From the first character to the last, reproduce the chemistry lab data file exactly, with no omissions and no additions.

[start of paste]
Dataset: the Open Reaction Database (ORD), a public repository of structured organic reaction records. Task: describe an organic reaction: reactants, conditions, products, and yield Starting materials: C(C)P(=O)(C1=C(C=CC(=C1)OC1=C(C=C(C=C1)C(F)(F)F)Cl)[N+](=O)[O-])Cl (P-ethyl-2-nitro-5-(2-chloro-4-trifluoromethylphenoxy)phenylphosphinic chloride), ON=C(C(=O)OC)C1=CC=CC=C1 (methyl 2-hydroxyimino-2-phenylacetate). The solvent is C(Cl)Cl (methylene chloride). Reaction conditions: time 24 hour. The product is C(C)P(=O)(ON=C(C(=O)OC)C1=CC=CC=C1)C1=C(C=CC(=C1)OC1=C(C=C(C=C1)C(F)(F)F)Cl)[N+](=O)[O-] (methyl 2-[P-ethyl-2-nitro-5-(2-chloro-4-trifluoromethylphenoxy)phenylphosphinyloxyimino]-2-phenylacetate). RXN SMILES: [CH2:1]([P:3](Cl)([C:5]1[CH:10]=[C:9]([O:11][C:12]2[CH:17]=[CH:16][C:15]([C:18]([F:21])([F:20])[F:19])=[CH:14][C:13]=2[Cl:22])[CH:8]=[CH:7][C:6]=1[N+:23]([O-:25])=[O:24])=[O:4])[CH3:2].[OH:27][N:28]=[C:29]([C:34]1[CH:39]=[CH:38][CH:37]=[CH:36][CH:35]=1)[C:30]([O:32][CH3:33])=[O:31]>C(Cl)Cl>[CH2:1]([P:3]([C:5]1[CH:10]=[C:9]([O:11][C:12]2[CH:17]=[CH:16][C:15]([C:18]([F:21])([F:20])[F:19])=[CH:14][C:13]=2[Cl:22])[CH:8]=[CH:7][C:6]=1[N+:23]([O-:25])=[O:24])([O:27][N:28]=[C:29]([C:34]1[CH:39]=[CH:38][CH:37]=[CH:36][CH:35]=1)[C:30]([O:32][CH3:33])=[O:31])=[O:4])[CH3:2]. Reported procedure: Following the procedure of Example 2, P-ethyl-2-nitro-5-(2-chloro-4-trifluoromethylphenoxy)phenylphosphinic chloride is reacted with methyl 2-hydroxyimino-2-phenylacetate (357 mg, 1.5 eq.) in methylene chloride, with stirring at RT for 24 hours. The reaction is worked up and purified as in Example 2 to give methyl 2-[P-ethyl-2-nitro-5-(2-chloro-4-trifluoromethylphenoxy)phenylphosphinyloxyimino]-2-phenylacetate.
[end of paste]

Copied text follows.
Dataset: the Open Reaction Database (ORD), a public repository of structured organic reaction records. Task: describe an organic reaction: reactants, conditions, products, and yield Starting materials: C(C)P(=O)(C1=C(C=CC(=C1)OC1=C(C=C(C=C1)C(F)(F)F)Cl)[N+](=O)[O-])Cl (P-ethyl-2-nitro-5-(2-chloro-4-trifluoromethylphenoxy)phenylphosphinic chloride), ON=C(C(=O)OC)C1=CC=CC=C1 (methyl 2-hydroxyimino-2-phenylacetate). The solvent is C(Cl)Cl (methylene chloride). Reaction conditions: time 24 hour. The product is C(C)P(=O)(ON=C(C(=O)OC)C1=CC=CC=C1)C1=C(C=CC(=C1)OC1=C(C=C(C=C1)C(F)(F)F)Cl)[N+](=O)[O-] (methyl 2-[P-ethyl-2-nitro-5-(2-chloro-4-trifluoromethylphenoxy)phenylphosphinyloxyimino]-2-phenylacetate). RXN SMILES: [CH2:1]([P:3](Cl)([C:5]1[CH:10]=[C:9]([O:11][C:12]2[CH:17]=[CH:16][C:15]([C:18]([F:21])([F:20])[F:19])=[CH:14][C:13]=2[Cl:22])[CH:8]=[CH:7][C:6]=1[N+:23]([O-:25])=[O:24])=[O:4])[CH3:2].[OH:27][N:28]=[C:29]([C:34]1[CH:39]=[CH:38][CH:37]=[CH:36][CH:35]=1)[C:30]([O:32][CH3:33])=[O:31]>C(Cl)Cl>[CH2:1]([P:3]([C:5]1[CH:10]=[C:9]([O:11][C:12]2[CH:17]=[CH:16][C:15]([C:18]([F:21])([F:20])[F:19])=[CH:14][C:13]=2[Cl:22])[CH:8]=[CH:7][C:6]=1[N+:23]([O-:25])=[O:24])([O:27][N:28]=[C:29]([C:34]1[CH:39]=[CH:38][CH:37]=[CH:36][CH:35]=1)[C:30]([O:32][CH3:33])=[O:31])=[O:4])[CH3:2]. Reported procedure: Following the procedure of Example 2, P-ethyl-2-nitro-5-(2-chloro-4-trifluoromethylphenoxy)phenylphosphinic chloride is reacted with methyl 2-hydroxyimino-2-phenylacetate (357 mg, 1.5 eq.) in methylene chloride, with stirring at RT for 24 hours. The reaction is worked up and purified as in Example 2 to give methyl 2-[P-ethyl-2-nitro-5-(2-chloro-4-trifluoromethylphenoxy)phenylphosphinyloxyimino]-2-phenylacetate.